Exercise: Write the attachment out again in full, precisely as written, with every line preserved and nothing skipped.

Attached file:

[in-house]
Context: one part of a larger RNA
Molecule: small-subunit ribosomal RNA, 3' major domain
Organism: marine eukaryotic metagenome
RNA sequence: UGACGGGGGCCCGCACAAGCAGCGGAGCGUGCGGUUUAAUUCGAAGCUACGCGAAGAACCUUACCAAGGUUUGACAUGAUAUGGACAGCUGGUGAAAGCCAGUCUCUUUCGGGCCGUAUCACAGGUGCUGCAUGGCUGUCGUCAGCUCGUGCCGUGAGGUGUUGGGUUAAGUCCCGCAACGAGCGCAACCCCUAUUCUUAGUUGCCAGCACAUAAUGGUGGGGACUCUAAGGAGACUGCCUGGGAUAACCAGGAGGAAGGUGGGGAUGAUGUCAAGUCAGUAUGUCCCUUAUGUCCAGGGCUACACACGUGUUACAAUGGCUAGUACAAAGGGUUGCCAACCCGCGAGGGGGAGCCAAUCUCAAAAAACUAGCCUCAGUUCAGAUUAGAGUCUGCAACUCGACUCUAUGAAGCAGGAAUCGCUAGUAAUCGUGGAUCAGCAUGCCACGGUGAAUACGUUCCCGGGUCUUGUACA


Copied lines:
[in-house]
Context: one part of a larger RNA
Molecule: small-subunit ribosomal RNA, 3' major domain
Organism: marine eukaryotic metagenome
RNA sequence: UGACGGGGGCCCGCACAAGCAGCGGAGCGUGCGGUUUAAUUCGAAGCUACGCGAAGAACCUUACCAAGGUUUGACAUGAUAUGGACAGCUGGUGAAAGCCAGUCUCUUUCGGGCCGUAUCACAGGUGCUGCAUGGCUGUCGUCAGCUCGUGCCGUGAGGUGUUGGGUUAAGUCCCGCAACGAGCGCAACCCCUAUUCUUAGUUGCCAGCACAUAAUGGUGGGGACUCUAAGGAGACUGCCUGGGAUAACCAGGAGGAAGGUGGGGAUGAUGUCAAGUCAGUAUGUCCCUUAUGUCCAGGGCUACACACGUGUUACAAUGGCUAGUACAAAGGGUUGCCAACCCGCGAGGGGGAGCCAAUCUCAAAAAACUAGCCUCAGUUCAGAUUAGAGUCUGCAACUCGACUCUAUGAAGCAGGAAUCGCUAGUAAUCGUGGAUCAGCAUGCCACGGUGAAUACGUUCCCGGGUCUUGUACA